COMAH Sites and Hazardous Materials

COMAH Sites and Hazardous Materials Main Page

COMAH Sites

COMAH stands for Control of Major Accident Hazards. COMAH applies mainly to the chemical / refining / petro-chemical industry and also to some storage activities or sites. It applies to facilities where a certain quantity of dangerous substances identified in the Regulations are kept or used.  If one of these sites exceeds the higher thresholds in the COMAH Regulations, they will be classed as a top tier site.

Due to these Regulations, safety is a paramount concern and incidents are thankfully very rare.  If you live within a short distance of one of these sites, you will have received some information around what you need to do if there is ever an incident.

The Health and Safety Executive have published a page which allows you to search for Public Information about Establishments that are covered by COMAH Regulations 2015. Two types of search are available:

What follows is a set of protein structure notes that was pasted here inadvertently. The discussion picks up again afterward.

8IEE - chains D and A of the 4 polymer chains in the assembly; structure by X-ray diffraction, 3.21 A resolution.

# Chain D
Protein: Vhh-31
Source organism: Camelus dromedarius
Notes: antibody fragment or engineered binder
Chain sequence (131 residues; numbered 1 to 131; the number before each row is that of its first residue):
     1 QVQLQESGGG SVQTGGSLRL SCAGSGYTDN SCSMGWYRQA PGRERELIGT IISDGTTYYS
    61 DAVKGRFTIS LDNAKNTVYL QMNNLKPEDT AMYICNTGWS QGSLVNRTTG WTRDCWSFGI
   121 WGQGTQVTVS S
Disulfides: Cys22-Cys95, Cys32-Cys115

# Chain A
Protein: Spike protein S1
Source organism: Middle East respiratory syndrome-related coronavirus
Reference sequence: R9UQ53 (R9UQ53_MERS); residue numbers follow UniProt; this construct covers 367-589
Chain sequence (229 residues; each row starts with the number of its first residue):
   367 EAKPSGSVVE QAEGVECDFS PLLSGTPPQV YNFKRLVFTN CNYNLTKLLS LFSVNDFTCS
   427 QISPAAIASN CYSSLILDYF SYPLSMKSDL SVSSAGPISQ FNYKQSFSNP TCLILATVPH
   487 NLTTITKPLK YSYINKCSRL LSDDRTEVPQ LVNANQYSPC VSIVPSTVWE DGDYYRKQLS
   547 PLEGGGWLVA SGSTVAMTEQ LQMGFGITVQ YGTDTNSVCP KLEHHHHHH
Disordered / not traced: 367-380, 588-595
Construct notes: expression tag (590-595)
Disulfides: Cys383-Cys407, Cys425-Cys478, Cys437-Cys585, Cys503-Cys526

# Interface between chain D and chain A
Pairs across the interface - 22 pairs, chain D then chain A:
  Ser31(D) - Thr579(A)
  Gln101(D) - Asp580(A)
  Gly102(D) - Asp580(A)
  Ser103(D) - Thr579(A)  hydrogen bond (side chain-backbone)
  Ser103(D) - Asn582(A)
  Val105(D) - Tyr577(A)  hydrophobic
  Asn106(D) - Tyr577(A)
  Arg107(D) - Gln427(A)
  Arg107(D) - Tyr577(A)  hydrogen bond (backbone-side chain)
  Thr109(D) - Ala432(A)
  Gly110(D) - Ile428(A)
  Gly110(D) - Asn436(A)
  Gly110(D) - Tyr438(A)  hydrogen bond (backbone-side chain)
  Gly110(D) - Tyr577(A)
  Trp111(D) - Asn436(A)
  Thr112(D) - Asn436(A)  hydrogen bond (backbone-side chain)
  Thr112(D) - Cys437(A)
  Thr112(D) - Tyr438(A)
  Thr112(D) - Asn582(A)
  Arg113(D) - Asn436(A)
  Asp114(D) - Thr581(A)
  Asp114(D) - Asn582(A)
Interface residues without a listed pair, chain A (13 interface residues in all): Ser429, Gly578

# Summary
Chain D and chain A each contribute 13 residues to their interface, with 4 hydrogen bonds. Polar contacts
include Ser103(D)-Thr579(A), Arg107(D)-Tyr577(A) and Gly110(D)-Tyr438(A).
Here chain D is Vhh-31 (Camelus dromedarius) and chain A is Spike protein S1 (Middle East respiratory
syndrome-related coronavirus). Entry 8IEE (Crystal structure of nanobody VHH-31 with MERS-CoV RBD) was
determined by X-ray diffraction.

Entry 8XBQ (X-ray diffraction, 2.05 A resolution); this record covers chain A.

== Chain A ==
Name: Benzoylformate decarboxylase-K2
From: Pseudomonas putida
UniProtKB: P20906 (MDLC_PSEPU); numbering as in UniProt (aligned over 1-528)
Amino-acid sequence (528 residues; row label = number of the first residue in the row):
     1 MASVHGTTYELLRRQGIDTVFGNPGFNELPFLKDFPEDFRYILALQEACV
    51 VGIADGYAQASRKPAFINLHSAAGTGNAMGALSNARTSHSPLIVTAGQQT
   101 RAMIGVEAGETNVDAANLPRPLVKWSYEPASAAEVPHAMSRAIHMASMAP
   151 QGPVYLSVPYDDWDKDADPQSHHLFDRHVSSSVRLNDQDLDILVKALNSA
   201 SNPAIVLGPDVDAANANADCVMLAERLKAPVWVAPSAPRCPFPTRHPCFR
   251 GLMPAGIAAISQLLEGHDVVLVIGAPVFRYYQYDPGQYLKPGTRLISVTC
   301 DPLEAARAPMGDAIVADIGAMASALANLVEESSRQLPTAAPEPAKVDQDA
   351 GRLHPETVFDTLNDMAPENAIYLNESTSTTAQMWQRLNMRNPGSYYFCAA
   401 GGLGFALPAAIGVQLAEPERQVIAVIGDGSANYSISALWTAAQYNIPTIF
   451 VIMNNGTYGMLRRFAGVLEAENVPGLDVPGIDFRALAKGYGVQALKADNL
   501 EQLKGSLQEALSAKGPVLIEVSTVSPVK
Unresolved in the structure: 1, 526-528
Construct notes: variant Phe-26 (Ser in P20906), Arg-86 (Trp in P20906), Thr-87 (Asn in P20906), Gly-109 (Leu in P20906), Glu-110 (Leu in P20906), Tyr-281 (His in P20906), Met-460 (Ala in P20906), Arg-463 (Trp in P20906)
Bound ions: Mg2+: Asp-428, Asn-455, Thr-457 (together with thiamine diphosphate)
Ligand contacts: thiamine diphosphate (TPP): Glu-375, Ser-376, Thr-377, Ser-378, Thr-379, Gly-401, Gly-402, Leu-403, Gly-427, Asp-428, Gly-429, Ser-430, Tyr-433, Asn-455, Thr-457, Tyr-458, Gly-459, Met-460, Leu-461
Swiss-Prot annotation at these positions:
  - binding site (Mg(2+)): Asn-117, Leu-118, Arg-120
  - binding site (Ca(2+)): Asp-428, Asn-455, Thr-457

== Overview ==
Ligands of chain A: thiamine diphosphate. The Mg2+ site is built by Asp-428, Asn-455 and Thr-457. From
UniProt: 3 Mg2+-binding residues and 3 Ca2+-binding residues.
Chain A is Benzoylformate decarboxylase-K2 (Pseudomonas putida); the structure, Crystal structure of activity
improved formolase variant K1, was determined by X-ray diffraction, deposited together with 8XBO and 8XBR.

• Search by Postcode - This will retrieve any establishments within 3 miles of the entered postcode. The postcode must be entered in full (including space), the search is based on the centre of the area covered by the postcode.
  • or
  • Search by Establishment or Operator name - This will retrieve establishments where the name matches the entered criteria. You must enter at least the first 4 characters to search (including any spaces).

Hazardous Materials: Advice for Protecting Yourself and Others

In the unlikely event of chemical or toxic release, the following advice has been published by the Government:

Beforehand:

  • Go indoors and stay there
  • Bring any pet inside with you
  • Close outside doors, windows and air vents
  • Turn off fans, hot air heating systems, ventilation etc
  • Cover all unsealed fresh food
  • Listen to your local radio station for further advice

 

During/After:

DON'T go outside until told it is safe to do so

DON'T try to collect children from school unless instructed to- they will be looked after, so don't worry

DON'T use rainwater, or eat locally grown vegetables until you are told they are safe